Volvo, a company with very different challenges, have deployed HoloLens across many of their business processes. In vehicle design they have used HoloLens to collaboratively pre-visualise 1:1 scale designs, an approach that is less expensive, more powerful and more collaborative than the alternative approaches of a computer screen, or a clay or 3D printed physical model.
At the manufacturing stage they have used MR to provide workers with heads-up views on their tasks and on the functioning of the production line, allowing quicker training, improved safety, and fewer delays. And at the sales stage, Volvo have deployed HoloLens to help customers understand product features, and to view vehicle customisations in realtime, increasing both conversion and satisfaction.
Volvo’s experience is a great example of how MR’s disruptive potential is not limited to a single business function but – like mobile or internet technology before it – will potentially disrupt every step of the value chain and the consumer environment in which it operates.
Steps to successful MR projects
When considering your organisation’s first steps into MR – be that conceiving internal pilot projects, or searching for a delivery partner – there are some key considerations to ensure a good outcome.
First, you must find the right niche. Not every single business function will have potential for disruption by MR in the short term, but in any business category there will be plenty of low hanging fruit. Understanding the capabilities that MR unlocks will help identify these. Crucially, lumping MR in with other ‘immersive’ tech such as VR is unlikely to be the best approach. While VR is great for deeply isolated, immersive activities (e.g. a designer visualising the interior of an apartment), MR’s strengths speak more to spaces which are about collaborating with others, understanding the as-built environment, or augmenting real world activities with real-time data.
Secondly, think about the MR user experience. In the long term, this means having in-house talent or external partners who understand the medium. Many great web design agencies struggled in the early years to convert that experience to smartphone app design; the same will be true in the AR/MR space. The UX toolbox for MR is still being built as designers and agencies learn what works – one project at a time. It’s also important to pay attention to the short term though. As with any new medium, users will need more hand-holding in an MR experience than they would in an equivalent app or web experience. A great on-boarding experience is therefore crucial to the wider user experience.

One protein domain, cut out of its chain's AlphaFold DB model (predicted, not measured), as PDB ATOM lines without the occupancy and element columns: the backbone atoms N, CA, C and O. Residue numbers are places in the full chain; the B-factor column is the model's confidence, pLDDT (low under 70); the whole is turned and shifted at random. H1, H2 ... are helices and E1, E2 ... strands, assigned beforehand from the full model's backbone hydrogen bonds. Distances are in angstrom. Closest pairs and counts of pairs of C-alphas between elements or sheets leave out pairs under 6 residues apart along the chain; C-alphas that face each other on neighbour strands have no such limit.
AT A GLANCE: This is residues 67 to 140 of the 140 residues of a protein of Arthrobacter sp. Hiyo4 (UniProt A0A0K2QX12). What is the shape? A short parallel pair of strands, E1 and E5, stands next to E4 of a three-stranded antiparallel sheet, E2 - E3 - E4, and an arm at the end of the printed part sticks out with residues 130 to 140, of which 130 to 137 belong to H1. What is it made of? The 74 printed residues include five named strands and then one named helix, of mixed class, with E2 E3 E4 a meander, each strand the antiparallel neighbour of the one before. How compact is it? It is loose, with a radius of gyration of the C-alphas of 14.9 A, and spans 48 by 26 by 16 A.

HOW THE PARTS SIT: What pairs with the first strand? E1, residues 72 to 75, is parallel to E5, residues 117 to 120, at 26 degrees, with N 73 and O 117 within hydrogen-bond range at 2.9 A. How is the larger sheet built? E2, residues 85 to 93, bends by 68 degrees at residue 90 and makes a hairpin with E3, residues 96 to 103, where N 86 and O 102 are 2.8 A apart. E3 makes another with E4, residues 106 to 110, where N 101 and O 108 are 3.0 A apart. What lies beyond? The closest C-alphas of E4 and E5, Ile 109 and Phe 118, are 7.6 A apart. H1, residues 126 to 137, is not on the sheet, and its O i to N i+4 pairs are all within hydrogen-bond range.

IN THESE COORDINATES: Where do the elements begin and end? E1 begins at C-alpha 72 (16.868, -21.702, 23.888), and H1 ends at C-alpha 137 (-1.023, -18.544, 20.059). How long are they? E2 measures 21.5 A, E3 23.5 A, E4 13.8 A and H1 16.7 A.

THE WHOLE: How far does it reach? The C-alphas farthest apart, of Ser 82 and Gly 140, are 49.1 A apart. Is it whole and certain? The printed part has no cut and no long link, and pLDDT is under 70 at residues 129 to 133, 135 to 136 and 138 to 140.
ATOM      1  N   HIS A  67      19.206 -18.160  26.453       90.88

Another skill set that’s critical is the ability to optimise for the current generation of devices. While the HoloLens is powerful, it’s also a mobile device with a standalone windows PC embedded inside it. Unlike VR systems which can rely on a hyper-powerful desktop physically attached, the HoloLens must do everything in head-mounted hardware. This requires development talent well attuned to the issues of creating optimised, performant content.
Finally, once you’ve identified a great niche, nailed the user experience, and polished the look and performance of your concept, it’s incredibly important to communicate that concept to the wider world. Perhaps you can get 5% of stakeholders in your organisation to try out the experience in the HoloLens itself, but for the other 95%, all they get to see is someone staring into thin air.
MR Videos, which show both the real world user and the holographic content, in a single view, are the most popular solution to this problem – creating something which is at once magical and sharable. Microsoft has their own proprietary solutions for this problem, as do a small number of other accredited agencies.
Rob Minson, CTO at Fracture Reality
Image Credit: Halfpoint / Shutterstock